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Molecular evolution of a peptide GPCR ligand driven by artificial neural networks.

Bandholtz S, Wichard J, Kühne R, Grötzinger C - PLoS ONE (2012)

Bottom Line: The network training was based on gradient descent techniques which rely on the efficient calculation of the gradient by back-propagation.After three consecutive cycles of sequence design by the neural network, peptide synthesis and bioassay this new approach yielded a ligand with 70fold higher metabolic stability compared to the wild type peptide without loss of the subnanomolar activity in the biological assay.Combining specialized neural networks with an exploration of the combinatorial amino acid sequence space by genetic algorithms represents a novel rational strategy for peptide design and optimization.

View Article: PubMed Central - PubMed

Affiliation: Charité-Universitätsmedizin Berlin, Campus Virchow-Klinikum, Department of Hepatology and Gastroenterology and Molecular Cancer Research Center (MKFZ), Tumor Targeting Lab, Berlin, Germany.

ABSTRACT
Peptide ligands of G protein-coupled receptors constitute valuable natural lead structures for the development of highly selective drugs and high-affinity tools to probe ligand-receptor interaction. Currently, pharmacological and metabolic modification of natural peptides involves either an iterative trial-and-error process based on structure-activity relationships or screening of peptide libraries that contain many structural variants of the native molecule. Here, we present a novel neural network architecture for the improvement of metabolic stability without loss of bioactivity. In this approach the peptide sequence determines the topology of the neural network and each cell corresponds one-to-one to a single amino acid of the peptide chain. Using a training set, the learning algorithm calculated weights for each cell. The resulting network calculated the fitness function in a genetic algorithm to explore the virtual space of all possible peptides. The network training was based on gradient descent techniques which rely on the efficient calculation of the gradient by back-propagation. After three consecutive cycles of sequence design by the neural network, peptide synthesis and bioassay this new approach yielded a ligand with 70fold higher metabolic stability compared to the wild type peptide without loss of the subnanomolar activity in the biological assay. Combining specialized neural networks with an exploration of the combinatorial amino acid sequence space by genetic algorithms represents a novel rational strategy for peptide design and optimization.

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GNNs are trained and then optimized.This example illustrates the GNN's mode of action in computer-assisted peptide design: In the training set, the model is taught the properties of the current peptides (biological activity, stability) and the adopted cells build virtual peptides that are evaluated in the genetic algorithm-based optimization. The peptide optimization process is organized in multiple consecutive cycles. The start population of peptides is based on experts' knowledge concerning the target, e.g. natural ligands, known analogs or compounds that bind to similar targets. The trained GNN is used as a fitness function in a genetic algorithm. Newly generated sequences then have to be synthesized and analyzed in biological assays, before the next GNN training is initiated.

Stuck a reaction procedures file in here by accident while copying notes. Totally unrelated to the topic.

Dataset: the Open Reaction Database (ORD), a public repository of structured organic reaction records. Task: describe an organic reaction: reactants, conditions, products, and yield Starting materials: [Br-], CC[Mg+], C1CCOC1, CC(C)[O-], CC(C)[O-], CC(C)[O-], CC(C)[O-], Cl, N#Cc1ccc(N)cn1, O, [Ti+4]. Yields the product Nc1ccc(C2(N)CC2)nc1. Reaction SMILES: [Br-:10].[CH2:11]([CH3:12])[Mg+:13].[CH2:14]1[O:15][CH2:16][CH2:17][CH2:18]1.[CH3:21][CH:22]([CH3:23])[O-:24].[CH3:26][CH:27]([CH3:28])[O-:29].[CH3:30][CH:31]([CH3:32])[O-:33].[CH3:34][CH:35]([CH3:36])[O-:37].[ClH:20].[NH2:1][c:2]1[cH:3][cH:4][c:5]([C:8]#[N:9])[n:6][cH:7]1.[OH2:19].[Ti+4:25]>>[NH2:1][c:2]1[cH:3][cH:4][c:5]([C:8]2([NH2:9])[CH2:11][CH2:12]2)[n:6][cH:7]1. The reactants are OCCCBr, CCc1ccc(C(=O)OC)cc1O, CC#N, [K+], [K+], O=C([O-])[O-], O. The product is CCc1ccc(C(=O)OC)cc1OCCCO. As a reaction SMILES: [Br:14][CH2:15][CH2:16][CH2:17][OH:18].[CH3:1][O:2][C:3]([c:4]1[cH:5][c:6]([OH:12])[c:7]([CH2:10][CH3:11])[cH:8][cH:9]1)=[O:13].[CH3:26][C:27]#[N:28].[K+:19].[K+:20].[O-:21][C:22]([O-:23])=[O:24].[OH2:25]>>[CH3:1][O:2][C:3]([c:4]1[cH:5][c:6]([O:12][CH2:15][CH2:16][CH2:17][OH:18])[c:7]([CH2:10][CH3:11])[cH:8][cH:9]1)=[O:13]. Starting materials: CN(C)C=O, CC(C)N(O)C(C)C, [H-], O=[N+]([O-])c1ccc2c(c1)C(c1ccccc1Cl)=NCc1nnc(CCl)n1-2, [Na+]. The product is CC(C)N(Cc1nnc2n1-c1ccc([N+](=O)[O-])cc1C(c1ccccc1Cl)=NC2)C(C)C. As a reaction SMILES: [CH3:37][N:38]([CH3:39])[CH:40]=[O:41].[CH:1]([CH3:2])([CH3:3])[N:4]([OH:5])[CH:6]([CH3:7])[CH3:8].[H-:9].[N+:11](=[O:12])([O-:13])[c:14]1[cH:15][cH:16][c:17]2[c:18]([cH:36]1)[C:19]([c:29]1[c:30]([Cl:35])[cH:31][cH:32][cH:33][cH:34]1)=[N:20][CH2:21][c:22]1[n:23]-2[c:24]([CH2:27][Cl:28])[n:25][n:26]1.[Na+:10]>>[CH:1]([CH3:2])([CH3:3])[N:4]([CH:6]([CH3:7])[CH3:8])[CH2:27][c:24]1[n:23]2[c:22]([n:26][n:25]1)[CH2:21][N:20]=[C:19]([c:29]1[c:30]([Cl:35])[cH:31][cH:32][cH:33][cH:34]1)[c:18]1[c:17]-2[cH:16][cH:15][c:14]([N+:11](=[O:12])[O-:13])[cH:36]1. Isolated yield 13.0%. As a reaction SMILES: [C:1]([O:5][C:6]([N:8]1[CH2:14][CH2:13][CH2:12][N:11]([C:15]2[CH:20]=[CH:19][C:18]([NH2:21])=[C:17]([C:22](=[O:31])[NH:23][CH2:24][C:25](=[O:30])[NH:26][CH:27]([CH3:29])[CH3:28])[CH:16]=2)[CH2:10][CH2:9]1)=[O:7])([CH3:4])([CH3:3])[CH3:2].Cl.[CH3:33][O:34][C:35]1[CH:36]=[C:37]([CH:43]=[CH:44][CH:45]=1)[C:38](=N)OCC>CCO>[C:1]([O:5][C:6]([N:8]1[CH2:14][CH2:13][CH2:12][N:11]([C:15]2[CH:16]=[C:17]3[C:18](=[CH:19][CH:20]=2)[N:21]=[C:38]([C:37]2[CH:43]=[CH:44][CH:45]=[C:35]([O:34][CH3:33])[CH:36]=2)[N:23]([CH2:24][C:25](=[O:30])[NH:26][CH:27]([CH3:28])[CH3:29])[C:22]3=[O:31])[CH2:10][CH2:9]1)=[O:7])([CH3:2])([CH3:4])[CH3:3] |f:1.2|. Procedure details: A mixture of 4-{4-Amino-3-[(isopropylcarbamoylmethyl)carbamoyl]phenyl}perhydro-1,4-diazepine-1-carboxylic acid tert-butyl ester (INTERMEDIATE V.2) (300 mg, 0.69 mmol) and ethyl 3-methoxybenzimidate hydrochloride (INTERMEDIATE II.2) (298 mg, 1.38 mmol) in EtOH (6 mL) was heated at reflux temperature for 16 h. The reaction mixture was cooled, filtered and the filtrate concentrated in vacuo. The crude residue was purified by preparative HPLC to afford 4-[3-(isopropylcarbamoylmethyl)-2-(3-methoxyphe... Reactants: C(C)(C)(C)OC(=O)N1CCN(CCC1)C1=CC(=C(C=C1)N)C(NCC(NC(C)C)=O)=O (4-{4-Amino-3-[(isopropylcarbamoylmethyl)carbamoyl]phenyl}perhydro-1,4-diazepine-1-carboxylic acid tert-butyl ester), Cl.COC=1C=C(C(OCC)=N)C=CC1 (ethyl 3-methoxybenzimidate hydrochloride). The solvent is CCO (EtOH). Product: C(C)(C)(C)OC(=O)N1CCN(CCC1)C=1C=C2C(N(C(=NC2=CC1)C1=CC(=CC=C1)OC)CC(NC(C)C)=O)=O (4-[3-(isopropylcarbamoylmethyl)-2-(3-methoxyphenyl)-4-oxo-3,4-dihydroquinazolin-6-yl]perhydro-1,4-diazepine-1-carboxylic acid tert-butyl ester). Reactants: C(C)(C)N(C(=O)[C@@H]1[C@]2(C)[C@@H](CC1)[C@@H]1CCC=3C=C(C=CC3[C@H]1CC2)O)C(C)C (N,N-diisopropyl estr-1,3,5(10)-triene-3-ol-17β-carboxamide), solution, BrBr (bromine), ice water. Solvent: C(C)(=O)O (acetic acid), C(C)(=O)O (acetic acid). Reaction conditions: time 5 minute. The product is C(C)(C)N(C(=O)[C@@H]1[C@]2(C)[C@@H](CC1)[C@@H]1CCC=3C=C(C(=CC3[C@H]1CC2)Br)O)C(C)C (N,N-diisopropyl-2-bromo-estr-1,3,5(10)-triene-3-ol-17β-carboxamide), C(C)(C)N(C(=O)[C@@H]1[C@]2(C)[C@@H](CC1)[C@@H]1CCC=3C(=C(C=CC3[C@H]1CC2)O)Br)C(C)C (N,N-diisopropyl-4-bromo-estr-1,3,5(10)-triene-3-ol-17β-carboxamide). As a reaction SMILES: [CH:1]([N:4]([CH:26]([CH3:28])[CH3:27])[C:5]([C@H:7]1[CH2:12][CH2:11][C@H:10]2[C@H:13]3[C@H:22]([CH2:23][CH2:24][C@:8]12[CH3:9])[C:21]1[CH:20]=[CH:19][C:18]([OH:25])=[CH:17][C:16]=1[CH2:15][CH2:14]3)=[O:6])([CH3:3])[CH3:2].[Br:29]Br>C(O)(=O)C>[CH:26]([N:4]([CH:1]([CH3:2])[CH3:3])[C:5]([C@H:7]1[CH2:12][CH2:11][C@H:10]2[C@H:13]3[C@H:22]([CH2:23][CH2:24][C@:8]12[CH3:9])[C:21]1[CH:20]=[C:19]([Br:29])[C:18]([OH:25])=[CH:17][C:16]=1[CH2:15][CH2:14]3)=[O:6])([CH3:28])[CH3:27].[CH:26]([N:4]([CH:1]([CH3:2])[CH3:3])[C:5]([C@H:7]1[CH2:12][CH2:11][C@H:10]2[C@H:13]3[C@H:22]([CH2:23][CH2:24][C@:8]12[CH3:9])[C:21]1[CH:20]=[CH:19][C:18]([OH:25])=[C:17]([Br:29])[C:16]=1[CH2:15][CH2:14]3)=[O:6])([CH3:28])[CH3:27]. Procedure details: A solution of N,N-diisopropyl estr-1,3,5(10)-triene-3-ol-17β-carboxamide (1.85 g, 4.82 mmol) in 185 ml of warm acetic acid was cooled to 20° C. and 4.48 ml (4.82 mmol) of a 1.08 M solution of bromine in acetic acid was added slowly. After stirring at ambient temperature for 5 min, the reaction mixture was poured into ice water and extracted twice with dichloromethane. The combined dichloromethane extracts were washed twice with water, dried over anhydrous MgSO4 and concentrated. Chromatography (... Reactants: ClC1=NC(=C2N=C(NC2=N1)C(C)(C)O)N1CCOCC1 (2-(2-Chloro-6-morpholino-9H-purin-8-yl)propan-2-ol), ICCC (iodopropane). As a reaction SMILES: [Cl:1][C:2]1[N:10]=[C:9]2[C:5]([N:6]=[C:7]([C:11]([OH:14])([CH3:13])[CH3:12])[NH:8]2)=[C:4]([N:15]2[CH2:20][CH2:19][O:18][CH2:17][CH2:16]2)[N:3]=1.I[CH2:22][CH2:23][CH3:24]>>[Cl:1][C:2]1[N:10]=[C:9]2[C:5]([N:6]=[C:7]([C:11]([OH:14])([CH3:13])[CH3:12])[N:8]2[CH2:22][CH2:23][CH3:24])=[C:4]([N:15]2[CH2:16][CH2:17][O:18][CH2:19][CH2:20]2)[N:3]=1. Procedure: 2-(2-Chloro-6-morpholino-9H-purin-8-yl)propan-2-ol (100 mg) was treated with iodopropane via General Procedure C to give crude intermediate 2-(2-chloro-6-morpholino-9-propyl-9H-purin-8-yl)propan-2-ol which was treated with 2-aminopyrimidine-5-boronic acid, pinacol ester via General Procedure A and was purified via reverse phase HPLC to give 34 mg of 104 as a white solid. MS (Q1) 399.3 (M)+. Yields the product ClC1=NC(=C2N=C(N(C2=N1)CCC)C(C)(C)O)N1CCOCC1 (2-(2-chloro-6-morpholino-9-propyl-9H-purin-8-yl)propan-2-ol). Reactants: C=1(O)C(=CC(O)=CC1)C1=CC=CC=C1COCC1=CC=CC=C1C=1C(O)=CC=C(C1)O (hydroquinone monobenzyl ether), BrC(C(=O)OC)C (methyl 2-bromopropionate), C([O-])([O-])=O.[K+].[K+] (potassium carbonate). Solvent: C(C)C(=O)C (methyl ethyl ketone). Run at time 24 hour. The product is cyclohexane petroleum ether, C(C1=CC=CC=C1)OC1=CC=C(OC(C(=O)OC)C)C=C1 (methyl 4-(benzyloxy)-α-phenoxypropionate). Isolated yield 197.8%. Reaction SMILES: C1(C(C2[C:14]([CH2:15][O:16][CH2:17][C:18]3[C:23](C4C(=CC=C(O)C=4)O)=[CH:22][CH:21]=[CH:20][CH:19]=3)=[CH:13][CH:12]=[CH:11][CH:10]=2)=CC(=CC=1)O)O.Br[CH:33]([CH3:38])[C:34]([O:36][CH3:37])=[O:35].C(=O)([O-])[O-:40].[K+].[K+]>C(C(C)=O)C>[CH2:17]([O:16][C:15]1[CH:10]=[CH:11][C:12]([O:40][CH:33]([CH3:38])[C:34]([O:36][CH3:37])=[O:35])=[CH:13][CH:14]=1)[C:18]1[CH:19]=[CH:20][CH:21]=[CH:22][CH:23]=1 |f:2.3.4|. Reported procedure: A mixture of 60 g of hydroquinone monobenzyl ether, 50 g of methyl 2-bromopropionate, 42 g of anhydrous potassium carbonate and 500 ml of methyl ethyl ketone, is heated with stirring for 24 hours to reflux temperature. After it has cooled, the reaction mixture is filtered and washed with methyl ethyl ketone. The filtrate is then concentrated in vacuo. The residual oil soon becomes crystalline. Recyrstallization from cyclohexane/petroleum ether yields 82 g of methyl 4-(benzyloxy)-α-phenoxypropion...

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pone-0036948-g002: GNNs are trained and then optimized.This example illustrates the GNN's mode of action in computer-assisted peptide design: In the training set, the model is taught the properties of the current peptides (biological activity, stability) and the adopted cells build virtual peptides that are evaluated in the genetic algorithm-based optimization. The peptide optimization process is organized in multiple consecutive cycles. The start population of peptides is based on experts' knowledge concerning the target, e.g. natural ligands, known analogs or compounds that bind to similar targets. The trained GNN is used as a fitness function in a genetic algorithm. Newly generated sequences then have to be synthesized and analyzed in biological assays, before the next GNN training is initiated.

Mentions: GNN training was initiated by feeding in the peptides' current sequences and biochemical properties such as agonistic activity and metabolic stability (Fig. 2). The training procedure was based on stochastic gradient descent with several improvements that make the training of the shared weights feasible [53]. The application of GNN-based molecular optimization was organized in a circular fashion (Fig. 2). From a start population of molecule sequences derived from established knowledge, peptides were synthesized and their properties were determined using the appropriate biochemical or cellular assay.